‘Kylie’ Isn’t Just An Homage To The Exceptional Ballerina And Actress Kylie Jefferson, But To All Black Women (Sundance)

“I do ballet and the hood loves me.”

This proclamation is the refrain of Kylie, a shining jewel in Sundance Film Festival’s Documentary Short Film Program. In just a few seconds shy of five minutes, the film successfully captures a clear image of who its subject — Tiny Pretty Things star Kylie Jefferson — is. She’s a young Black woman who has done what many would consider near impossible: maintained a burning passion for an art form that tried to tell her she wasn’t enough.

The mastermind behind Kylie is Sterling Hampton— a personal friend of Jefferson’s, which is evident in his directorial approach to this hommage. Every aspect of this film is choreographed with immense understanding and love, from the in-your-face scoring to the choice to present the film in black and white. Not only does the latter let Jefferson and her talent take center stage, it’s a wonderful representation of her power as a dancer. And as a Black woman.

Kylie is love letter to Los Angeles as much as it is one for Jefferson. In fact, the film presents the two as one. We hear Jefferson talk about ballet and her relationship to the performance dance while they watch cinematographer Adam Shattuck stunning imagery of her dancing in inner city LA. They appear to move as one, with each structure and body part of Jefferson playing a role to create something beautiful. She even compares ballet to architecture in the film. Inglewood and Dockweiler Beach are two of many LA institutions that make memorable cameos.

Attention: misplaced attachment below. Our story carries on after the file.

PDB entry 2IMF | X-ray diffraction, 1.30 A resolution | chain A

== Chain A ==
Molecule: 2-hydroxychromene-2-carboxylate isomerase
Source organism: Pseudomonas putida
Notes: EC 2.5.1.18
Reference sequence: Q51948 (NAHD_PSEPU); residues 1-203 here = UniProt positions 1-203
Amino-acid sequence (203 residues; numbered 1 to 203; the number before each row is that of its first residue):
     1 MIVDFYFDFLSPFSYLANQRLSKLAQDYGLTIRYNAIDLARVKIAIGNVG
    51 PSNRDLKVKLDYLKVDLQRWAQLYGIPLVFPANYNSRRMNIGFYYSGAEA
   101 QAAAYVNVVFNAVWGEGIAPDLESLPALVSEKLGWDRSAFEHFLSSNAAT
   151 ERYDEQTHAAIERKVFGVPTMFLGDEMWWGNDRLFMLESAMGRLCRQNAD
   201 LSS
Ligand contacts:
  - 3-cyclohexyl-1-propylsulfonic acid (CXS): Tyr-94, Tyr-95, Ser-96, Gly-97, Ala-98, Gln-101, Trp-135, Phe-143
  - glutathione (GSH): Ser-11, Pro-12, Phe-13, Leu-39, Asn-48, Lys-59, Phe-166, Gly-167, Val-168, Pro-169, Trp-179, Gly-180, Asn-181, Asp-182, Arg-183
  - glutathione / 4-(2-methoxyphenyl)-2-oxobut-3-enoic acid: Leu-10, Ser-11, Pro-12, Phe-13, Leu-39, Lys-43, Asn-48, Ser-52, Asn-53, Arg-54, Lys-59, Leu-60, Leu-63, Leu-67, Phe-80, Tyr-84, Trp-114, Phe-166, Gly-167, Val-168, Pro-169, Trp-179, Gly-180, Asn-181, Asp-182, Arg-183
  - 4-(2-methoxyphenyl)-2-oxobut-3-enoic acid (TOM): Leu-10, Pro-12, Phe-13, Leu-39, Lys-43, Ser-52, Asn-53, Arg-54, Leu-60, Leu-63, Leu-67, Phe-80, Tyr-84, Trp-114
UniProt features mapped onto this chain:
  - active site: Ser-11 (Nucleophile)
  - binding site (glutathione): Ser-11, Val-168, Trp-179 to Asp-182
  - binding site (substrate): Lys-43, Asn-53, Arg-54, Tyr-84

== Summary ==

But even if you aren’t an Angelino, you’ll still find something familiar and comforting in this film. Perhaps it’s the flashes of Jefferson’s life outside of the dance studio. We watch Jefferson in the beauty shop— an errand Black folks know all too well— as she talks about perfectionism in ballet.

Later, in another quiet moment, Jefferson eloquently explains how Black women are tired of being told they are less than. It’s the first time we see her depleted, and Shattuck and Hampton’s interpretation of the moment is powerful.

Kylie is a must-watch for lovers of art across mediums, but especially for young Black women. Her story is our story, and it’s told in a way all Black stories should be— honestly, triumphantly, and with the utmost respect.

Kylie screened at the 2023 Sundance Film Festival.

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